By an overwhelming majority, the question we get from just about everyone is: What's next?
We have no idea.
Nicole and I both really like Sitka, but it is very expensive to live there. We have decided it may be time to think about transferring from the boat to a house, and real estate prices in Sitka are very high. Add to that the fact that groceries and everything else (except seafood) include the added expense of coming to town on the barge, and it's just not a cheap place to live. So while we were on our little road trip we decided we would look at some other options to compare before committing to a life in Alaska. We also have the almost insignificant issue of both being unemployed (and having thrown away our savings on the afore-mentioned road trip), so along with housing options we needed to look into employment possibilities at the various locations as well. We had some ideas for the places we would look, and kept an open mind for other options along the way.
Before I go into our findings, I should explain a bit about our current thinking. With the arrival of Madeline, we both agreed that it would be wonderful to find a way to make a comfortable living working as a family. No being away from each other for eight to ten hours everyday and no stupidly expensive daycare. Obviously this severely limits our options. Fishing and farming come first to mind, although some sort of family business like a store could possibly work as well. Alaska in general and Sitka specifically would be a wonderful option for fishing and dismal for farming due to the terrain. The Yakima area in central Washington would be just the opposite, great for farming, not so much opportunity for fishing. This means our decision on location could limit our options of employment, or our decision of employment would do the same for location options, but either way we are going to have to make a decision about something to start the process. So we talk about commercial fishing, we talk about a goat farm for the dairy products, we talk about raising buffalo for the meat, we talk about harvesting maple sugar for syrup, or grapes for wine, and we apply all these ideas to the places we stop that feel "live-able". That's really our only first-cut criteria for the places we consider is the positive or "live-able" feeling we get spending a short amount of time visiting.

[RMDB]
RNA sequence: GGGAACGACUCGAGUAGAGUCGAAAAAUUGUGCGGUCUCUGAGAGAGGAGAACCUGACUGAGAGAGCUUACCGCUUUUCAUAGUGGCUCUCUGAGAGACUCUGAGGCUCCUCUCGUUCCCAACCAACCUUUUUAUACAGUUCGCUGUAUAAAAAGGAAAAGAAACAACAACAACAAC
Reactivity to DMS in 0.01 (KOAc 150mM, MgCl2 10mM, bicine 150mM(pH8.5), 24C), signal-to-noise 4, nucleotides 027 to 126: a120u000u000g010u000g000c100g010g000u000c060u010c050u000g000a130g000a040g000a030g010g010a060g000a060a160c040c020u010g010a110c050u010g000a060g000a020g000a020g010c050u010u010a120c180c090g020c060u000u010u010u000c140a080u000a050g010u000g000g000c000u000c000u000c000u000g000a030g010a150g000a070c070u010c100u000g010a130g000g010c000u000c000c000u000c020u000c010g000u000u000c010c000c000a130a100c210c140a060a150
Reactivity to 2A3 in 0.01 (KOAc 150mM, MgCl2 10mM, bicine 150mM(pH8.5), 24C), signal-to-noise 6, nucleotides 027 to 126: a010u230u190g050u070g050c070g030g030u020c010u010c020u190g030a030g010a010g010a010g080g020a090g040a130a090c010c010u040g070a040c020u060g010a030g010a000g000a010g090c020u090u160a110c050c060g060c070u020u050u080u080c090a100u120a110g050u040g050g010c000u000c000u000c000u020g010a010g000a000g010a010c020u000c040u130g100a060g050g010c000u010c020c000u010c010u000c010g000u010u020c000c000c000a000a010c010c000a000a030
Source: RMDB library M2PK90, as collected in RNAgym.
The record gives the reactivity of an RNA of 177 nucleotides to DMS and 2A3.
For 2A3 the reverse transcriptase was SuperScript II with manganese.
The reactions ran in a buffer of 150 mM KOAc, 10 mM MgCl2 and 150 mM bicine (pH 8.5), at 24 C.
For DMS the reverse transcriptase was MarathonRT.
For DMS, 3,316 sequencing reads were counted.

That being said, we came up with our short list of places that made the cut and deserve additional consideration, and would love to hear from anyone reading this if they have additional insight or information that might help our decisions. Information on these areas is appreciated, additional suggestions are welcome, smart-ass comments are expected.
Bar Harbor, Maine